Borno launches COVID-19 heroes’ campaign. The Borno state has the displacements for many people
The campaign aims to demystify and de-stigmatize COVID-19 survivors by declaring them heroes and heroines of a disease that has claimed 25 lives in Borno
As part of the ongoing response to the COVID-19 outbreak in north-east Nigeria, Borno State, WHO in collaboration with partners, has launched a campaign tagged “COVID-19 Heroes Campaign”, to recognize and designate survivors as heroes and heroines.
Launching the initiative on 29 May 2020 in Maiduguri, the Borno state Deputy Governor and Chairman of the State Task Force on COVID-19 Response, Alhaji Usman Umar Kadafur said that the campaign aims to demystify and de-stigmatize COVID-19 survivors by declaring them heroes and heroines of a disease that has claimed 25 lives in Borno. As at 28 May there are 257 confirmed cases of COVID-19 in Borno and 8915 in Nigeria.
“In Borno state, where insurgency has caused enormous internal displacements for many people, loss of jobs and lives for others, it is only heroes and heroines that can survive a combination of these life-threatening conditions coupled with COVID-19 infection. This is the reason why the government recognizes the COVID-19 survivors as heroes and heroines”, says Alhaji Kadafur.
Since the beginning of the response in Borno state, WHO has built the capacity of more than 1000 healthcare workers
The Deputy Governor, Alhaji Kadafur adds that, “You have become the beacon of truth that COVID-19 is real. You have become the symbol of hope that COVID-19 can be survived even as the preventive vaccine is underway. You have proved that our isolation centres are active and functional. You have defeated COVID-19. For that, I declare you “Heroes and Heroines”. Congratulations.”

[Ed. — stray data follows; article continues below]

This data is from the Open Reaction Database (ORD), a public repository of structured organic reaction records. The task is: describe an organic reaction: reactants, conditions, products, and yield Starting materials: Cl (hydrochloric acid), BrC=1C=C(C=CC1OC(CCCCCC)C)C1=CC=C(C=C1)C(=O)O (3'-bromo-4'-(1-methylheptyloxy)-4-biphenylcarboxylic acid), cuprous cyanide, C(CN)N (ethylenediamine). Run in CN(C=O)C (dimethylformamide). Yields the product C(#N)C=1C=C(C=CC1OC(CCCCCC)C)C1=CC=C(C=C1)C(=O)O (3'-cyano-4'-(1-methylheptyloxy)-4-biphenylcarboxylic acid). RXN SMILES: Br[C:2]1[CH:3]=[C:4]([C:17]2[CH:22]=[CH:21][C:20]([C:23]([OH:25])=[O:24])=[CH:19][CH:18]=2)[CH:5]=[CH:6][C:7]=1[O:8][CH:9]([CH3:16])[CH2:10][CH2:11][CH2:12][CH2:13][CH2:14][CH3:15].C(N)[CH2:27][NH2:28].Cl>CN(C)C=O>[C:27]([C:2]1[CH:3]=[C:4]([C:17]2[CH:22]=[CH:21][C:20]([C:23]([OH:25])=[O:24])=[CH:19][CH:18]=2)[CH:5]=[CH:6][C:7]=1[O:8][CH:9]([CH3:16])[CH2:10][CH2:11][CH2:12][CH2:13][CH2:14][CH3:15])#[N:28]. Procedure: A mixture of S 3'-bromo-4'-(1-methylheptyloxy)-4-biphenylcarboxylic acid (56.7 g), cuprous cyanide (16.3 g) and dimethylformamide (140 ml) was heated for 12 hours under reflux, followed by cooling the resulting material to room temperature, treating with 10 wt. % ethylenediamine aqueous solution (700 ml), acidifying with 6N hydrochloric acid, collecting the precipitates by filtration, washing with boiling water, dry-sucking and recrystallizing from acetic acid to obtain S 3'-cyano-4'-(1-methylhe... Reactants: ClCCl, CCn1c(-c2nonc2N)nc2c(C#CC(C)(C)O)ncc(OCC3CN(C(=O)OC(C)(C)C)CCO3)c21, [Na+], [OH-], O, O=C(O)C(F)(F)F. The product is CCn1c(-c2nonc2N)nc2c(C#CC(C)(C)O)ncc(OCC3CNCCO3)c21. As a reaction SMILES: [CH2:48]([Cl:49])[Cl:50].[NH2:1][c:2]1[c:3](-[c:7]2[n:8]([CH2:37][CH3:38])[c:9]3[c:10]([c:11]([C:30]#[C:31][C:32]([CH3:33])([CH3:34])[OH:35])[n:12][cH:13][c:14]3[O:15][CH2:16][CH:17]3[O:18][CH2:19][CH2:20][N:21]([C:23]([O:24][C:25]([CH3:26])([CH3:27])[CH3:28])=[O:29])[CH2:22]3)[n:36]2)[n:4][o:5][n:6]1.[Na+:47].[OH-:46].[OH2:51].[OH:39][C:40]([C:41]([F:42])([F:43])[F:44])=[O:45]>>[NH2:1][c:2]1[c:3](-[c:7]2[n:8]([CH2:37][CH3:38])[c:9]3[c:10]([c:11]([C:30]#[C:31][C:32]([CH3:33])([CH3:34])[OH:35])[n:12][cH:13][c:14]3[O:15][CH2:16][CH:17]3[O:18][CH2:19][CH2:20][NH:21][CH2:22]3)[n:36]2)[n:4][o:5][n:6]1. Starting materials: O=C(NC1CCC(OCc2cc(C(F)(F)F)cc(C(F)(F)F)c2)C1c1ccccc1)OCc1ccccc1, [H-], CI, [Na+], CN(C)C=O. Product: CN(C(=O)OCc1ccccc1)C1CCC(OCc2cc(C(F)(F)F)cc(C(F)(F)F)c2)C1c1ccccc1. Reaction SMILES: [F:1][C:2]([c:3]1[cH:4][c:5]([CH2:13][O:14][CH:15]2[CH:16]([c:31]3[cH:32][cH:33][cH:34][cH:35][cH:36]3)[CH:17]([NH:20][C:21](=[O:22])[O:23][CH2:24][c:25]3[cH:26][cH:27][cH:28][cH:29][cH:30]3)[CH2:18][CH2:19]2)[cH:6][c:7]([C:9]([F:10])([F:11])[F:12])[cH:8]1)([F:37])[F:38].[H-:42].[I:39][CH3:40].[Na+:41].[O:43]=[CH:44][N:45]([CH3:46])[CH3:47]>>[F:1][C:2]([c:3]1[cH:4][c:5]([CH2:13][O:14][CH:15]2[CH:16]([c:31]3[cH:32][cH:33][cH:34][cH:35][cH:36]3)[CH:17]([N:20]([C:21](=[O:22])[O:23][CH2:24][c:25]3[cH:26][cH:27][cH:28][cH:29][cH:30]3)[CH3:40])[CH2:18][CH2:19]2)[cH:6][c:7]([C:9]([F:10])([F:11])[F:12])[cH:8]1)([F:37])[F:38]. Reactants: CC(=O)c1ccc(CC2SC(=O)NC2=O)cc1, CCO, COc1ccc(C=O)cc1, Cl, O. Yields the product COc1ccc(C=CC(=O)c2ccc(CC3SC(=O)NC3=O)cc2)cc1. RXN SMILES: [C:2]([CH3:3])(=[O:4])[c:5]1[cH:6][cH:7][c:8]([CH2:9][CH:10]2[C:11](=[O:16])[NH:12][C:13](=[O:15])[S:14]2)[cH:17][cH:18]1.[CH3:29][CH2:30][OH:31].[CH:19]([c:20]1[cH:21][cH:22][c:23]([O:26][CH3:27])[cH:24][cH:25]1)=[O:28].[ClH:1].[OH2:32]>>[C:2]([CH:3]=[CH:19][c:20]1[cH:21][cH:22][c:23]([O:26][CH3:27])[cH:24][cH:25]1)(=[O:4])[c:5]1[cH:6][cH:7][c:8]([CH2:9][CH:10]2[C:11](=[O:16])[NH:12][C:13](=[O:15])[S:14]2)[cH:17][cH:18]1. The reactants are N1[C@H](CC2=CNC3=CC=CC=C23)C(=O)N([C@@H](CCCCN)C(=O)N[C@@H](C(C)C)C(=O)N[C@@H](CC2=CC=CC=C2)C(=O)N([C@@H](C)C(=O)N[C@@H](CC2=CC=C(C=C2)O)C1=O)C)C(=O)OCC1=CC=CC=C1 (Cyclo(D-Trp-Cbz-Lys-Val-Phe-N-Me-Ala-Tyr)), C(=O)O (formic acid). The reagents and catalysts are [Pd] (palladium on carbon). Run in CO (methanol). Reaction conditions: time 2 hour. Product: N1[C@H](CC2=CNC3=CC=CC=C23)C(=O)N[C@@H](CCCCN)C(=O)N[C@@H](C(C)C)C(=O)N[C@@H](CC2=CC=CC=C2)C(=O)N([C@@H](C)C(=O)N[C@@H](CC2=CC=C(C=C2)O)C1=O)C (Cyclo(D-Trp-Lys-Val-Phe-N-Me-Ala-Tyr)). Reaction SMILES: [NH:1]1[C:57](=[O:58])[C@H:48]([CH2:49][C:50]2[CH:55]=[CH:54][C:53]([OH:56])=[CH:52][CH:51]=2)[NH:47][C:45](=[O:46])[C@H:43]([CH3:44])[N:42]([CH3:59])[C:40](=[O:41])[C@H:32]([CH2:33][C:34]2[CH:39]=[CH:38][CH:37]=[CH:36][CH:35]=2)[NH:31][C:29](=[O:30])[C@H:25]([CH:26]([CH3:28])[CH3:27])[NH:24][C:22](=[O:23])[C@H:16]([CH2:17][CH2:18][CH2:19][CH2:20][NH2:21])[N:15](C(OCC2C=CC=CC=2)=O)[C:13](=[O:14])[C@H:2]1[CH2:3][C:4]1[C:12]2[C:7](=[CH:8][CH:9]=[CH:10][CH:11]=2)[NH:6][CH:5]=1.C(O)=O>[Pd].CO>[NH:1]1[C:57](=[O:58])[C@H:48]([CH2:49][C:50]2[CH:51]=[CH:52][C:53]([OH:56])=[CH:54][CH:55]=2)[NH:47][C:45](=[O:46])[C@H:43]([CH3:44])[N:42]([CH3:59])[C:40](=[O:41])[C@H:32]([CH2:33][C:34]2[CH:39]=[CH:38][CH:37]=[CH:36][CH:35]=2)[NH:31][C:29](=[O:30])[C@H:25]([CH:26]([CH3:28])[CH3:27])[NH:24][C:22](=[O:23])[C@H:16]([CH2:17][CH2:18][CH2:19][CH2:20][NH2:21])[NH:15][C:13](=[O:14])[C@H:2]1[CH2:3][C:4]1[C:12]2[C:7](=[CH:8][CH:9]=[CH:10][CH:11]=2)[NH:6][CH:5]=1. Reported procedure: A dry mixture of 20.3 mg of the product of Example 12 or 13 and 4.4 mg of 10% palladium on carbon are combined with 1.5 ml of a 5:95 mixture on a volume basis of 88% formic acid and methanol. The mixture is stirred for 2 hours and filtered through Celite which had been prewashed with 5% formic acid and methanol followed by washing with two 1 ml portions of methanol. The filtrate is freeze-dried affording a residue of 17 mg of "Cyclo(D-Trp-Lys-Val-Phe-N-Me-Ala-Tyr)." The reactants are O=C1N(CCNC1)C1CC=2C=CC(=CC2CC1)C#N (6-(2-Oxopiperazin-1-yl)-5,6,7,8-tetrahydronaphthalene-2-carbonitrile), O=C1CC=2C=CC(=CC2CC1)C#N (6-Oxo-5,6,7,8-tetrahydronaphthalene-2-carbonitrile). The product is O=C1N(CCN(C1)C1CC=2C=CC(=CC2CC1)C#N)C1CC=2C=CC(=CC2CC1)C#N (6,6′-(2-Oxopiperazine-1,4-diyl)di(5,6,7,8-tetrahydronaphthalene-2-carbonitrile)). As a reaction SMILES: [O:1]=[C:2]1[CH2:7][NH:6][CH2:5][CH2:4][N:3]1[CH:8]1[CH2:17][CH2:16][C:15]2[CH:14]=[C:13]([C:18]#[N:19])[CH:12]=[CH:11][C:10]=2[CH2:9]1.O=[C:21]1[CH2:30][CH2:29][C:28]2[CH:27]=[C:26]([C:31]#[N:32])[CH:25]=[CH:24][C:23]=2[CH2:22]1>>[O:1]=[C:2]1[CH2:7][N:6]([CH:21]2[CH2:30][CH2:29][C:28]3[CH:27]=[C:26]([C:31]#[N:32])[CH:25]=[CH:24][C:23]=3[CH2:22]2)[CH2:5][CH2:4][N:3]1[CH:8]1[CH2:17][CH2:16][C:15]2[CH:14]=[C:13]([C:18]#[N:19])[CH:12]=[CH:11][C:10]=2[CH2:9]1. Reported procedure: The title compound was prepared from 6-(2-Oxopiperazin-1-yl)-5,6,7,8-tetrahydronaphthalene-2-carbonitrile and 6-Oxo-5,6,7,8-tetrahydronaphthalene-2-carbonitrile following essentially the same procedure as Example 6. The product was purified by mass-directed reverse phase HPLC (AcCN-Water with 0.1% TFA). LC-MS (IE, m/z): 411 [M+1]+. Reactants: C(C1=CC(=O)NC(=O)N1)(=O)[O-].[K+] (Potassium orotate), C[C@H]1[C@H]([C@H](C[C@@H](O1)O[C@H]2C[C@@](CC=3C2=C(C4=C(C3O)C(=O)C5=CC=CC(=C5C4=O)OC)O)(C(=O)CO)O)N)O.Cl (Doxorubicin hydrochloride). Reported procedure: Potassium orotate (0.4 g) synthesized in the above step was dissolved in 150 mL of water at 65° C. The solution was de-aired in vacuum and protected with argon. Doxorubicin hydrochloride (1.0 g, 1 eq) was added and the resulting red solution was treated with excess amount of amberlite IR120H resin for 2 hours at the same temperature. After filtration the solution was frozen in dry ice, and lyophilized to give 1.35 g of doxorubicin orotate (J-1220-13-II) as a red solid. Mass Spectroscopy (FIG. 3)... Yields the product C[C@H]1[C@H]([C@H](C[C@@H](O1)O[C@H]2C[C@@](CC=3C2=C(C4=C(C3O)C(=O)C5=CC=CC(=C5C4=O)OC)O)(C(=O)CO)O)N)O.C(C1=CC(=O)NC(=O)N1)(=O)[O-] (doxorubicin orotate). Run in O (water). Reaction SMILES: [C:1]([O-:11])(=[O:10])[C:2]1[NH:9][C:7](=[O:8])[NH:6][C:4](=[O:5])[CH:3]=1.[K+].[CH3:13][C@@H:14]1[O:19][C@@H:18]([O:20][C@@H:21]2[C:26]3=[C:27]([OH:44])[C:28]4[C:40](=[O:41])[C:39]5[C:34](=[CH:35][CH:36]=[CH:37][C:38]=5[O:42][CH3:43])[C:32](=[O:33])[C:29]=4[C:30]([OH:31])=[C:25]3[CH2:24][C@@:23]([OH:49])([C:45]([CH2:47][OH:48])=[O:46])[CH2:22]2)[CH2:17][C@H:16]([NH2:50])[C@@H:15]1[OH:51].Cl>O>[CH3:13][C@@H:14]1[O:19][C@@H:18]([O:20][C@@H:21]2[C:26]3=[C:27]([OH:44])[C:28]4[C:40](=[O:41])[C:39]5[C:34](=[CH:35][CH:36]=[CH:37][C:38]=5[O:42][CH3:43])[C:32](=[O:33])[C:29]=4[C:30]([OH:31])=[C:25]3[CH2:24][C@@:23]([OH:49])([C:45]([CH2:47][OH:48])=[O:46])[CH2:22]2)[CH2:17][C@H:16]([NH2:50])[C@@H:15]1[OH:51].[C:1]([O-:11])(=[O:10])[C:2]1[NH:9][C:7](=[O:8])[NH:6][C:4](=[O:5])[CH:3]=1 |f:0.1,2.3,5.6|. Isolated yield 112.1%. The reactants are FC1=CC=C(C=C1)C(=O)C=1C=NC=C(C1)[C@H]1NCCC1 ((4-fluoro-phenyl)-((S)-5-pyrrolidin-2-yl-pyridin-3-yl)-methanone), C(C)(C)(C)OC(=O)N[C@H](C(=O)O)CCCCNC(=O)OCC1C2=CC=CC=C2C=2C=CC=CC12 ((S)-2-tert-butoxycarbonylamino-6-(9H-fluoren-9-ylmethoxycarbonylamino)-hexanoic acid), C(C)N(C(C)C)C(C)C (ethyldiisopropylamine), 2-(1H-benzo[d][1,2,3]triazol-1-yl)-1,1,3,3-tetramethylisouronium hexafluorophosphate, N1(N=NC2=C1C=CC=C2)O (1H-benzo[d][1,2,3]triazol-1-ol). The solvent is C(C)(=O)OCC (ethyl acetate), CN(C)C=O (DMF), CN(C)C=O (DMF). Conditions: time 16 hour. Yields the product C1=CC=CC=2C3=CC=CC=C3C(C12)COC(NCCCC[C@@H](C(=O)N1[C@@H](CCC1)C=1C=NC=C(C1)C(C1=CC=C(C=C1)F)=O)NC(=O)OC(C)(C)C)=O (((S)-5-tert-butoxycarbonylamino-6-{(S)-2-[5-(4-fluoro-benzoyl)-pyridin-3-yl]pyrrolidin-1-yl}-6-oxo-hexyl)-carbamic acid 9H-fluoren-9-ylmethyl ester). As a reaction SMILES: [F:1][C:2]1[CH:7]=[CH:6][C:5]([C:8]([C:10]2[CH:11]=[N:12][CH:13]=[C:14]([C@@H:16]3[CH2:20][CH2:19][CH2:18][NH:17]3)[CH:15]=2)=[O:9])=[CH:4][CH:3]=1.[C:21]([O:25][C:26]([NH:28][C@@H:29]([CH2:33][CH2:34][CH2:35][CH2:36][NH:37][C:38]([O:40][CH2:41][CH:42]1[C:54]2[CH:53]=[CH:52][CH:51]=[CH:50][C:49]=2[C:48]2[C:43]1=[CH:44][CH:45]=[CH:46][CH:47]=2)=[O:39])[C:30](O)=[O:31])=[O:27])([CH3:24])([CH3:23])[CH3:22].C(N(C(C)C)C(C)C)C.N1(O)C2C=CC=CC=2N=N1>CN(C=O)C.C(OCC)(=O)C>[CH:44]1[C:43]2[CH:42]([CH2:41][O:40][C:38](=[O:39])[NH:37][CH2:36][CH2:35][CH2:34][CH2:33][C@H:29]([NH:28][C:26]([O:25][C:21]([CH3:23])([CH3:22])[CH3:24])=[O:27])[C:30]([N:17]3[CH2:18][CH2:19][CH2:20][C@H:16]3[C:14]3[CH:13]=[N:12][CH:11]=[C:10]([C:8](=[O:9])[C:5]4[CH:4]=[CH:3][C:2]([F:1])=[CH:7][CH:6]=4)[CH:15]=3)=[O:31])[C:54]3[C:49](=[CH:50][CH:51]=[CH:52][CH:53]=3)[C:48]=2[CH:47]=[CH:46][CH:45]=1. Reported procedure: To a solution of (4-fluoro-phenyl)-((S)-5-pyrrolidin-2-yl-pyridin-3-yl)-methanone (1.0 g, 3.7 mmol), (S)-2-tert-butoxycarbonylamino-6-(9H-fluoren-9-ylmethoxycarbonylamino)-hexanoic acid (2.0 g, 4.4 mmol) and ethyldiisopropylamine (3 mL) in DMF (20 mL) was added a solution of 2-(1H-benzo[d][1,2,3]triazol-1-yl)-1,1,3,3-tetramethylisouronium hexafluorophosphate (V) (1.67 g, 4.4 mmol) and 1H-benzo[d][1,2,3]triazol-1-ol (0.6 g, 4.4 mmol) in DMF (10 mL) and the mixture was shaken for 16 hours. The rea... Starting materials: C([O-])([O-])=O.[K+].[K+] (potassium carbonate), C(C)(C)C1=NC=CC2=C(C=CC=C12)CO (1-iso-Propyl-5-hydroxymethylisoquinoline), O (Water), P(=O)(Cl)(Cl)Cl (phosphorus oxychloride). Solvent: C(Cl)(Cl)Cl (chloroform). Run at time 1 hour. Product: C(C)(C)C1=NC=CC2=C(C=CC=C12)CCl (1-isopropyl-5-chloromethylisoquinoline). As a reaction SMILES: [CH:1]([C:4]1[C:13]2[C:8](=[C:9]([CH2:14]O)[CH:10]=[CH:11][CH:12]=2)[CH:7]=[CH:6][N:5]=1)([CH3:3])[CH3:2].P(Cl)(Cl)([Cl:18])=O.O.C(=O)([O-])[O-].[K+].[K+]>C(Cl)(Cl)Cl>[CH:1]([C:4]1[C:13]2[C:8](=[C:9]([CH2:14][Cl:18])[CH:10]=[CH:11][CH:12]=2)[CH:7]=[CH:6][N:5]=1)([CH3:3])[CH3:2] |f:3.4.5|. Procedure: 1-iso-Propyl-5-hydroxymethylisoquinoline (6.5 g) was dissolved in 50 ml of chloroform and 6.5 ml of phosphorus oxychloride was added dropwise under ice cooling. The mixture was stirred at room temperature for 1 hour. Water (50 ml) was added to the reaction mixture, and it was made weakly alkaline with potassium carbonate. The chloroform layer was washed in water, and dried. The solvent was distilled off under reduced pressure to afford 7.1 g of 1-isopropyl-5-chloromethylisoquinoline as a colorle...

Notwithstanding, he cautioned the survivors that despite their current negative status, they still need to observe preventive etiquettes including regular hand washing under running water with soap or use of hand sanitizers, social distancing of at least two metres, covering of cough and sneezes, using face mask and avoiding crowded areas.
On his part, Dr Musa Audu the WHO State Coordinator in Borno, reiterated WHO’s commitment to supporting the state to rapidly control the COVID-19 outbreak which has already affected eight Local Government Areas (LGAs).
“Although, Borno state has confirmed 257 cases, including 25 deaths since the index case was reported on 19 April 2020, WHO is coordinating partners’ response as well as providing technical and financial support to the Ministry of Health to actively search for suspected cases of COVID-19 in the communities,” says Dr Audu.
Presently, WHO is supporting local healthcare workers to trace contacts, manage confirmed cases on isolation and screen travelers at 28 entry points into Borno state. In addition, the Organization is supporting the State to implement risk communication and surveillance activities, strengthen logistics, provide mental healthcare services to people in need and build the capacities of local healthcare workers. “Since the beginning of the response in Borno state, WHO has built the capacity of more than 1000 healthcare workers including medical doctors, pharmacists, epidemiologists, nurses, health education officers and community health extension workers,” Dr. Audu adds.
Borno state is at the centre of a decade-old insurgency in north-east Nigeria which has claimed several lives and displaced millions of people internally.
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